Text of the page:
The output of Pakistan’s large industries increased 7.4% in the first five months of current fiscal year on the back of a sustained growth momentum for the third successive month, reported the national data collecting agency on Tuesday.

The Large-Scale Manufacturing (LSM) sector registered a cumulative growth of 7.4% in July-November of current fiscal year, reported the Pakistan Bureau of Statistics (PBS).

But factories have not yet achieved the production levels seen before the first wave of the coronavirus hit the country in late February last year.

November was the third successive month when the index grew over the previous month, strengthening the industrial revival and boosting prospects of achieving annual economic growth target of 2.1%.

Out of 15 major sectors, 10 sectors recorded positive growth while output of five sectors, being monitored by the federal and provincial governments, contracted in the first five months of current fiscal year, according to the PBS. The government had expected 2.5% contraction in the LSM sector in the current fiscal year, according to the Annual Plan 2020-21, which may now turn positive at the end of the year.

The LSM sector recorded a 14.5% year-on-year growth in November 2020, according to the PBS.

“November’s large-scale manufacturing growth is the highest LSM growth in any month in the last 12 years,” tweeted Minister for Planning Asad Umar. But the index was still below the level of 160.2 points recorded in March last year. The index jumped to 147.3 in November 2020.

The annualised LSM growth may slow down in December 2020 due to a high base effect as the index had surged to 149.4 in December 2019. On a year-on-year basis, the petroleum sector posted less than 1% growth in November over the same month of previous year.

Provincial bureaus also reported a nominal growth of 2% in 11 sectors that they monitored. The Ministry of Industries, which followed the output of about 15 sectors, reported 12.4% growth in November over the same month of preceding year.

On a month-on-month basis, the LSM sector showed only 1.4% growth in November over October 2020.

Pakistan needs 6-7% annual economic growth to reduce poverty and unemployment, according to independent economic experts.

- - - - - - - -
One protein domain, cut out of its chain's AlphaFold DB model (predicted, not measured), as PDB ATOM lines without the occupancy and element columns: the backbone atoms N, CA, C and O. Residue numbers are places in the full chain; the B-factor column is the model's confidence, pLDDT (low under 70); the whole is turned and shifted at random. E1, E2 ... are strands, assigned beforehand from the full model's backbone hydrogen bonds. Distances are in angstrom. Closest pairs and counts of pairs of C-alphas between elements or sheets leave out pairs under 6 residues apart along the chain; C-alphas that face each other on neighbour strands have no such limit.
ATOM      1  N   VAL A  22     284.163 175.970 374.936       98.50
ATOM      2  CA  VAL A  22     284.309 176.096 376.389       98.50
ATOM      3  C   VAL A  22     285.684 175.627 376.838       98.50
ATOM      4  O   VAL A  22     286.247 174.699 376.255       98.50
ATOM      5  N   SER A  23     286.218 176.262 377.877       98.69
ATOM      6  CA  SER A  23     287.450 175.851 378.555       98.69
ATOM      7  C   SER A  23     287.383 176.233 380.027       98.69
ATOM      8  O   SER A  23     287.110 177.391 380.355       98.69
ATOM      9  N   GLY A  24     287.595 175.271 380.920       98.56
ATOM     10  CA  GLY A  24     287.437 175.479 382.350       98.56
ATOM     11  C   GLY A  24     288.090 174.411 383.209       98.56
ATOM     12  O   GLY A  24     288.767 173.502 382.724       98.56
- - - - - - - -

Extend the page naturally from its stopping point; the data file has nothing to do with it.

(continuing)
Data collected by the Oil Companies Advisory Committee (OCAC) showed that 11 types of industries registered average growth of just 0.09% in the first five months of current fiscal year.

The Ministry of Industries, which monitors 15 industries, reported 5.5% growth in the LSM output. Provincial bureaus reported a growth of 1.9% in 11 sectors in five months, according to the PBS. One of the reasons behind the higher growth in November was early start of sugarcane crushing season. In November 2020, sugar mills produced 458,435 metric tons of sugar, which was 100% higher than the same month of previous year.

Sectors that posted growth during the July-November period included textile which grew 2.4% and non-metallic mineral products which soared 22.6%. The fertiliser sector grew 6.6% whereas the food, beverages and tobacco group output increased 21.2% in the five-month period.

Manufacturing of chemical products increased nearly 10%, paper and board 10.6%, automobiles 5.9% and rubber products 8.5%. The pharmaceutical sector registered a growth of 13% and output of the coke and petroleum sector increased 1.5%.

The sectors which registered a dip in their production included iron and steel whose production fell 3.7%, electronics 18%, leather products 43%, engineering products 32.6% and wood products 65% during the July-November period. The World Bank released a new report titled “Global Economic Prospects” last week, which showed a gloomy picture of Pakistan’s economy.

In 2020-21, Pakistan’s economy is projected to grow at a rate of only 0.5%, the seventh lowest in South Asia after Sri Lanka, according to the World Bank. But the State Bank of Pakistan (SBP) has projected that GDP growth will be in the range of 1.5% to 2.5% in FY21. The Ministry of Finance also sees growth in the range of 2.6% to 2.8% against the target of 2.1% due to better-than-expected output in the industrial and agriculture sectors.

The World Bank said that growth was projected to be held back by continued fiscal consolidation pressures and services sector weakness.

“Pakistan’s economic growth potential has fallen to 3.5% due to low investment compared with the region,” Shabih A Mohib, World Bank’s Programme Leader on Equitable Growth said while speaking at The Express News programme, The Review.

He said that since the growth potential had gone down, the World Bank projected only 0.5% economic growth for this fiscal year.

Published in The Express Tribune, January 13th, 2021.

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